Truly, Steve Jobs was the perfect media figure for our times.
Telegenic and persuasive in person, with no qualms about spending money and encouraging others to do likewise. And in death, he's attracted ridiculous eulogies from the usual suspects (Stephen Fry, I'm looking at you) and equally ridiculous vitriol from others. So far his death has, if anything, slightly improved his already uncanny ability to sell pageviews.
I have little time for either the Frys or the Stallmans of this world. But I do have considerable respect for the Jobses.
Thanks to my technophile family, I came early to personal computers. The first machine I played with, in 1979, was a clunky toy that took five minutes to boot, and longer to load any program. It seemed improbable to me, back then, that desktop computers would ever be much more than toys. Certainly I never entertained the idea that they would one day make the television obsolete.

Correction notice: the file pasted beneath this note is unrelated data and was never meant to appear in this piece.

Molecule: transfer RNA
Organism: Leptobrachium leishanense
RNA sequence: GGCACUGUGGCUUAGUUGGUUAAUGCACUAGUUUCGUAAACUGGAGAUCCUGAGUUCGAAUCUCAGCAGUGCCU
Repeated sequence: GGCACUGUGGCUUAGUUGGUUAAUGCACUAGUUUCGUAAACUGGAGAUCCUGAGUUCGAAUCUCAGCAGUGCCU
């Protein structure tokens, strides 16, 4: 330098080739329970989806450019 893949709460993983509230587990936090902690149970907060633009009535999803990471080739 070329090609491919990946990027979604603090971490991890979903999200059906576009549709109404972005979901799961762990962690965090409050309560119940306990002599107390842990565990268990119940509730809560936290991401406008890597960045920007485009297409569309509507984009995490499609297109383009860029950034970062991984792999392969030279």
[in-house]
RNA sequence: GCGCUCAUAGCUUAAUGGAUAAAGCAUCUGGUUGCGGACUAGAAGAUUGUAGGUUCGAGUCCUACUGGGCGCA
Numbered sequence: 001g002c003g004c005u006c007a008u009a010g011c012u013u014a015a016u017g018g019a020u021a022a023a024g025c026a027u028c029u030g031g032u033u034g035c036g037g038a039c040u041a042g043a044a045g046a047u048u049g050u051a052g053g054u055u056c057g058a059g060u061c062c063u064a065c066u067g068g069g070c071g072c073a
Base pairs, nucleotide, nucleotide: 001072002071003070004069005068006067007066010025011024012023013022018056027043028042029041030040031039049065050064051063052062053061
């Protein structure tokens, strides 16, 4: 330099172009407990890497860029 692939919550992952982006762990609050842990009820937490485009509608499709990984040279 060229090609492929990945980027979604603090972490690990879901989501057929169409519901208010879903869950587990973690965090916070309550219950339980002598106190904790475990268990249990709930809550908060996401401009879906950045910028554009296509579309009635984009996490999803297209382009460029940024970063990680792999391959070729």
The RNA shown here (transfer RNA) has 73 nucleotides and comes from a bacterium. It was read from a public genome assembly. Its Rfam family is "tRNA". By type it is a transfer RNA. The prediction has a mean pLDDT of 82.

In the 1980s I studied engineering, I met people who could, more or less literally, make computers sing. But most of them, like me, suffered from a chronic inability to finish what they started: once you've solved the "interesting" part of the problem, they'd sneer, the rest is "merely packaging".
And that's where Jobs excelled. He recognised that there's nothing "mere" about packaging; on the contrary, it's the hardest and most important single step in product creation. You can spend decades developing and refining your product, but as long as you treat usability as "mere", you're still going to be stuck with the rump of users who are motivated to learn how your product works.
But Apple products, now... people actually want to learn them.
It seems to me that, when all is said and done, what Jobs did was to focus attention on the user: on what we want to do with computers, and helping us to do that. Jobs showed that you could design technology that people would use and enjoy using - and you could make money doing it.